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On November 14th 1935, Frédéric Joliot received a telegram from Henning Pleijel, Permanent Secretary of the Royal Swedish Academy of Sciences, with the following message: "I have the honor of informing you that the Royal Swedish Academy of Sciences has awarded the 1935 Noble Prize in Chemistry to you and Mrs. Curie-Joliot."
One month later, the couple travelled to Stockholm to participate in the award ceremonies for the world's most prestigious Prize. On December 11th, during a gala evening at the National Museum, the couple received their prize from the hands of King Gustave V of Sweden. The next day, Irène and Frédéric Joliot-Curie delivered their official Nobel lecture.
The laureates decided to deliver the lecture together. Irène spoke on Physics and Frédéric on Chemistry, challenging the commonly held opinion that Irène was the duo's chemist and Frédéric the Physicist. In his conclusion, Frédéric Joliot brilliantly anticipated possible future applications for man-made radioactivity: exploring matter and using atoms to treat cancer or diagnose illnesses. The discovery of induced or man-made radioactivity is follows in the footsteps of the work initiated by their predecessors, Pierre and Marie Curie.
Irène and Frédéric Joliot first announced their discovery in January 1934. They conducted their research and made their discovery in Marie Curie's laboratory at the Institut du Radium (raduim institute), now the Musée Curie, rue Pierre et Marie Curie in Paris.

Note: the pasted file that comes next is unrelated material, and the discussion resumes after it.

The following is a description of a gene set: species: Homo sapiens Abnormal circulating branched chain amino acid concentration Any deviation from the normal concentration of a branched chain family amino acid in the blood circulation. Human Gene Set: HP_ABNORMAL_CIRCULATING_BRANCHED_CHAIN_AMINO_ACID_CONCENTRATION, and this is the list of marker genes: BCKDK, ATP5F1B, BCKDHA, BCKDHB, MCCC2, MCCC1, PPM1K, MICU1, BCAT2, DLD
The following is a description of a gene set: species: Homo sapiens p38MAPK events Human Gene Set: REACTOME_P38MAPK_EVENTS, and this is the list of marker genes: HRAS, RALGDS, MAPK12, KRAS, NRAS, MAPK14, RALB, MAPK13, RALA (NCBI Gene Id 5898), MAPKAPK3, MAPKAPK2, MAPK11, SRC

Marie Curie was there to proudly witness her daughter and son-in-law's discovery. Unfortunately, she passed way in July 1934, a few months before they were honored with the Nobel Prize, just as she and her husband Pierre Curie were in 1903, and Marie again, on her own, in 1911.
Saturday December 12th at 3 pm, the Musée Curie is organizing a conference entitled "Il y a 80 ans, Irène et Frédéric Joliot-Curie recevaient le Prix Nobel de chimie" (80 years ago, Irène et Frédéric Joliot-Curie, received the Nobel Prize in Chemistry). Speaker: Renaud Huynh, Director of the museum. Learn more.
PSL-Explore digital collections: Explore 60 years of day-to-day life at the Curie laboratory as told through Marie Curie's laboratory notebooks
Musée Curie website: Rediscover the research leading up to Irène and Frédéric's discovery and the story of their Nobel Prize.
Text: Nathalie Huchette, head of Cultural initiatives and communication, Musée Curie.
Photo credits: © Musée Curie (coll. ACJC)